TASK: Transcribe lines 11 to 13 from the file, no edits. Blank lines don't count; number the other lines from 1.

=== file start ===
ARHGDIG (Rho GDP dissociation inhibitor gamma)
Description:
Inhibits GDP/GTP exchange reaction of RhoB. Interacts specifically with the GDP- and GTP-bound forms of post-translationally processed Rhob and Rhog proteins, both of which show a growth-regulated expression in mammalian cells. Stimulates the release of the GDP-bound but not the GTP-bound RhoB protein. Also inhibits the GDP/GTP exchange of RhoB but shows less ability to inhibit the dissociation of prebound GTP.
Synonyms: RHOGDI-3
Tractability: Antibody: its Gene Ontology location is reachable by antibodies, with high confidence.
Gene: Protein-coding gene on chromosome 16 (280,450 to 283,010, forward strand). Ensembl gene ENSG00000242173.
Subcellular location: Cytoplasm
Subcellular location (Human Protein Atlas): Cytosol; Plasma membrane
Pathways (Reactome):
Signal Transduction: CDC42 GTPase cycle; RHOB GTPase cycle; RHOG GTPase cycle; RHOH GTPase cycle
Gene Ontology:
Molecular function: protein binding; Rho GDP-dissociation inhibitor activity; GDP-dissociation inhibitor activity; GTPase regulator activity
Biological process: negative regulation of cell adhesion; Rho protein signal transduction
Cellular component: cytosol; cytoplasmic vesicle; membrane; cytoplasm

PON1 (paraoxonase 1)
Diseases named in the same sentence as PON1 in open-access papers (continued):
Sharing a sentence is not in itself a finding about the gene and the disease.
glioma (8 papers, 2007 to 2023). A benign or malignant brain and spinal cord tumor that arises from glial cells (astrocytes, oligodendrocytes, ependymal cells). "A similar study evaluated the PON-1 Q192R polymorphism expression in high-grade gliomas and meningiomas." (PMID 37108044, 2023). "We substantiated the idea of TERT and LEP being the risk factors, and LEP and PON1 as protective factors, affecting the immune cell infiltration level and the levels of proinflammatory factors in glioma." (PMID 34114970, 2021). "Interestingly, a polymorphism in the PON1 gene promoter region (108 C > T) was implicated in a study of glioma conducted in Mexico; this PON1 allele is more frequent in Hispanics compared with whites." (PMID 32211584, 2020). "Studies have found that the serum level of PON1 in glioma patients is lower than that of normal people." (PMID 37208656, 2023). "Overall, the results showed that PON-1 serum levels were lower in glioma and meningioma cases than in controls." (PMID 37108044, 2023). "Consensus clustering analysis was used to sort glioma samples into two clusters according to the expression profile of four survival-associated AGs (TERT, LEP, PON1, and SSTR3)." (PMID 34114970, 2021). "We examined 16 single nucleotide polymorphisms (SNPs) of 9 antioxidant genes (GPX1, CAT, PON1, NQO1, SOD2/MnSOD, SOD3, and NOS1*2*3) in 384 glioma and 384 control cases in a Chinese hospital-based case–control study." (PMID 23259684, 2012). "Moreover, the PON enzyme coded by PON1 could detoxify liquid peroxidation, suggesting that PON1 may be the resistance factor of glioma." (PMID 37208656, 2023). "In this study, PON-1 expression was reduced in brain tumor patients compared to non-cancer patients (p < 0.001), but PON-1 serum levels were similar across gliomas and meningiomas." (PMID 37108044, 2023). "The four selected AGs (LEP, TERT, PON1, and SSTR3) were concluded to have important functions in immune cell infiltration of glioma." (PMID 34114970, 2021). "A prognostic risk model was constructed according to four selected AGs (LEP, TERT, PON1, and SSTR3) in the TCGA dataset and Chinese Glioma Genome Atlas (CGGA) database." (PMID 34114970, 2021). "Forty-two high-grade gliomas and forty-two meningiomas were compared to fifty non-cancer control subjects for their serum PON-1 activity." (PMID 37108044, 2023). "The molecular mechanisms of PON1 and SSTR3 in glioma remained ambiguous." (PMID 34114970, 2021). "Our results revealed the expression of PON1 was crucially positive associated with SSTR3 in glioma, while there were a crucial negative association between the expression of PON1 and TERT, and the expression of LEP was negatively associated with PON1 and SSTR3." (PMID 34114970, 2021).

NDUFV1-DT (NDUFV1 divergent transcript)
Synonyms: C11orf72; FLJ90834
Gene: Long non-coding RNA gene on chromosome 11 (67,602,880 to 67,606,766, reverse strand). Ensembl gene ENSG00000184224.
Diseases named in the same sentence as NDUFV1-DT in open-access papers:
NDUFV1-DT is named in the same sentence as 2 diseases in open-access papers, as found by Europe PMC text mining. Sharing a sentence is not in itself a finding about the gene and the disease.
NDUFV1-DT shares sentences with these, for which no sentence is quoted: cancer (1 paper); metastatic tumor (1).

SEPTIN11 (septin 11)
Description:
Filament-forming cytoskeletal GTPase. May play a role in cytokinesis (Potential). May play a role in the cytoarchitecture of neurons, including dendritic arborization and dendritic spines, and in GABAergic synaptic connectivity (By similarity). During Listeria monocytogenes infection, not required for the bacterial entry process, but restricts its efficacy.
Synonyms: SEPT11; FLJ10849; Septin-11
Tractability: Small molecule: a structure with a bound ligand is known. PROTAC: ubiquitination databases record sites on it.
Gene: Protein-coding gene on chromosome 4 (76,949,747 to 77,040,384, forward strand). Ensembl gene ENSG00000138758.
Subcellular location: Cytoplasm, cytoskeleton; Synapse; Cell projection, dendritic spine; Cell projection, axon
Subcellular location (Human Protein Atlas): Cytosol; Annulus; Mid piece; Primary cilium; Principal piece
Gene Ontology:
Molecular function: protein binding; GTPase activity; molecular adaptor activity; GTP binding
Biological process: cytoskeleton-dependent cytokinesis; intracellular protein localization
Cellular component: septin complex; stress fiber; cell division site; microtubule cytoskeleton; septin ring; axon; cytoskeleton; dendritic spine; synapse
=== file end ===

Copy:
Gene Ontology:
Molecular function: protein binding; Rho GDP-dissociation inhibitor activity; GDP-dissociation inhibitor activity; GTPase regulator activity
Biological process: negative regulation of cell adhesion; Rho protein signal transduction